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Caregivers Don't Breathe Easy
Ask any parent: Taking care of others is a tough job. However, that job becomes especially emotionally draining when it’s end-of-life care. And some end-of-life caregivers are at an increased risk for mental illnesses, such as depression and post-traumatic stress disorder (PTSD).
People that took care of terminal lung transplant patients have a four to five times higher risk of suffering depression and PTSD symptoms than an average person, according to recent research. Researchers recommend caregivers meet with trained counselors to help ease the emotional and financial stress caregivers incur from their job.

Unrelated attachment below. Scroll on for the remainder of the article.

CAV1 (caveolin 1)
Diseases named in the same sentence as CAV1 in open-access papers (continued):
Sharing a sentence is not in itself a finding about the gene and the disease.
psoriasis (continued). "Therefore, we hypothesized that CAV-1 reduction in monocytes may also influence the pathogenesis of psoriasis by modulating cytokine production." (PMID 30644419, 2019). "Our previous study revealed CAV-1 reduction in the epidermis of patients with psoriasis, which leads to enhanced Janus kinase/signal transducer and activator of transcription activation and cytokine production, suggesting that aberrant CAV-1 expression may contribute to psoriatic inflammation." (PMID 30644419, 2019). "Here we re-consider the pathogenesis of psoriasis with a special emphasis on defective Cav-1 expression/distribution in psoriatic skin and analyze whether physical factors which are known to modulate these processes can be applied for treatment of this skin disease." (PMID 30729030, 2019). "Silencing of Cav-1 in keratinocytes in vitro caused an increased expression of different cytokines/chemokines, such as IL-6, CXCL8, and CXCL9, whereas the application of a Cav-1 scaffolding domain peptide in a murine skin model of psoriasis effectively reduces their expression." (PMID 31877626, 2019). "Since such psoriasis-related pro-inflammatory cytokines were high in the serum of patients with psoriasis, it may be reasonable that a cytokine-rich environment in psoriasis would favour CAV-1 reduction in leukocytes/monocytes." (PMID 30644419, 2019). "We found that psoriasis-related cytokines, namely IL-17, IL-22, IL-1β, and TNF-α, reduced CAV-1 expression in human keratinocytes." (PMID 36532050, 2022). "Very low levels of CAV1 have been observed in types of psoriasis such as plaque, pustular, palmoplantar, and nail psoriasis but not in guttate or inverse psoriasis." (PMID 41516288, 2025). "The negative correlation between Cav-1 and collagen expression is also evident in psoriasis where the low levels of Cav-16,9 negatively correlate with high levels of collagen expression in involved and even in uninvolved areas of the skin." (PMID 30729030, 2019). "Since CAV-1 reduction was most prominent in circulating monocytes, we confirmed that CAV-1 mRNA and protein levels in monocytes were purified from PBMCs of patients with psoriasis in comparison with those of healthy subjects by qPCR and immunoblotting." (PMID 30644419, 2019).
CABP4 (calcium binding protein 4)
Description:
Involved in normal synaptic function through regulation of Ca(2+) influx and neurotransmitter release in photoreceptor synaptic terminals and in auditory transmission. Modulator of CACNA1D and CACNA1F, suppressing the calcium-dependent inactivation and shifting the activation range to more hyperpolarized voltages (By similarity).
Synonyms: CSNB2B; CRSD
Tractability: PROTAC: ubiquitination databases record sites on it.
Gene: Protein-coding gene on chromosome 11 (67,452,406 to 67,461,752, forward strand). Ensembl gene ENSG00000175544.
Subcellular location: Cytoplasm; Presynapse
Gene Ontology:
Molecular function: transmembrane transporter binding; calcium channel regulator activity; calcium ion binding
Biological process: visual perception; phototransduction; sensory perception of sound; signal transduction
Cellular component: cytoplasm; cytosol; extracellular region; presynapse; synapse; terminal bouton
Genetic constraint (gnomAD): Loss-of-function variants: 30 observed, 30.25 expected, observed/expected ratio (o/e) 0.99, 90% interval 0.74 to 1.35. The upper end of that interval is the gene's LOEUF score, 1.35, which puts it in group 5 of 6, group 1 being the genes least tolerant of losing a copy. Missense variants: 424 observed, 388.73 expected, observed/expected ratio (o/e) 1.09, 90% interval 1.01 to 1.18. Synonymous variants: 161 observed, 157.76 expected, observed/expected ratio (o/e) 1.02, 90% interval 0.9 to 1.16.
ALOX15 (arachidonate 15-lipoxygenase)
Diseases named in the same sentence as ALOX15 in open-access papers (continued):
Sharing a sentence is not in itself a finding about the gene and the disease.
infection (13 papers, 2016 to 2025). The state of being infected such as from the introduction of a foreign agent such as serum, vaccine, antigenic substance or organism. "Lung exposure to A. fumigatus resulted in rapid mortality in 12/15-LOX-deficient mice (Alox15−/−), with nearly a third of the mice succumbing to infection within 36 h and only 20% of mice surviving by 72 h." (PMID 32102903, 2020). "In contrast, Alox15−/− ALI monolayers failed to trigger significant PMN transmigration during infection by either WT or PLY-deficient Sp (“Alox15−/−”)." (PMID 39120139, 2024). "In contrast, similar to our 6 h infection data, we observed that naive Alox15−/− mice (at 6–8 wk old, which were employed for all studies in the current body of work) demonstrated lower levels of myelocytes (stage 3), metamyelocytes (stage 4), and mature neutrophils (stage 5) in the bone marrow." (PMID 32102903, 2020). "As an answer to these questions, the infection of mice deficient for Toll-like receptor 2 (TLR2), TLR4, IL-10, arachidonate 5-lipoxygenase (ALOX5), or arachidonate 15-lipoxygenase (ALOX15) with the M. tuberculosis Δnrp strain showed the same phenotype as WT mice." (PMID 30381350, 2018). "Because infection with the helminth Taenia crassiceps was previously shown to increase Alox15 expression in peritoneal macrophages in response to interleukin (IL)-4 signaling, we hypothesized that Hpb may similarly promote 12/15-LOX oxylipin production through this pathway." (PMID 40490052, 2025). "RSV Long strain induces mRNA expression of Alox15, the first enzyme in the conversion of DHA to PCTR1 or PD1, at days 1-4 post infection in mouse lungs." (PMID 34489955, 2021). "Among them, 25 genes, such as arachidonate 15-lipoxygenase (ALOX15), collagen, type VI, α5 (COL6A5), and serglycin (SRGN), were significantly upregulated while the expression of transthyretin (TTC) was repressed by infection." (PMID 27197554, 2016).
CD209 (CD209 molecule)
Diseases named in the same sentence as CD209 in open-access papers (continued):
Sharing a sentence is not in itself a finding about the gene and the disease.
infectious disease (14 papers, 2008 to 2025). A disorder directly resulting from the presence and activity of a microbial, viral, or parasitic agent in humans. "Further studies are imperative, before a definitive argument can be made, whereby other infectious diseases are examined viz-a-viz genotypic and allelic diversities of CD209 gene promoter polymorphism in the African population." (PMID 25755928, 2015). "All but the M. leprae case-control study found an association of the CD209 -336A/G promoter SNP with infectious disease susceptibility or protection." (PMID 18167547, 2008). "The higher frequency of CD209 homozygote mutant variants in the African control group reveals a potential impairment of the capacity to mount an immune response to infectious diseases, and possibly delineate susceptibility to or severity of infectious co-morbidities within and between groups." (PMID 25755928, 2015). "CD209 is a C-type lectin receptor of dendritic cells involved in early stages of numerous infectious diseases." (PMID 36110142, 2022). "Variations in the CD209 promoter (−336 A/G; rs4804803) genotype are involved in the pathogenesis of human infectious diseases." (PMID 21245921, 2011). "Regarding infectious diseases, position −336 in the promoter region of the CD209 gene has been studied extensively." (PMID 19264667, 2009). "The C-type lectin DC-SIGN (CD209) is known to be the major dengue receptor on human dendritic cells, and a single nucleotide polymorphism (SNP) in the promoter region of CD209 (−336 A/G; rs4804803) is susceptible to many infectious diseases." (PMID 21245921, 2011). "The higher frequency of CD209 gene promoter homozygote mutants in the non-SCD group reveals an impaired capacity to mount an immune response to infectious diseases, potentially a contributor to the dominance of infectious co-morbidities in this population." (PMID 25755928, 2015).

It's curious that the study compared lung transplant patient caregivers to the general population and not to other caregivers who supported patients through different end-of-life circumstances. These caregivers suffer similar increased risks for depression and PTSD. Perhaps those studies are still to come.
Have you ever been an end-of-life caregiver? What were your experiences? [HealthDay]
I bet caregivers in lots of different situations -- not just end-of-life care -- have depression problems. People who work with prisoners, drug addicts or abused children, for example, probably get a pretty jaded world view that can really take a toll on the psyche.
Wow, not suprising this would be an issue. Building a connection with someone like that and slowly watching them deteriorate would be an incredibly tough thing to do.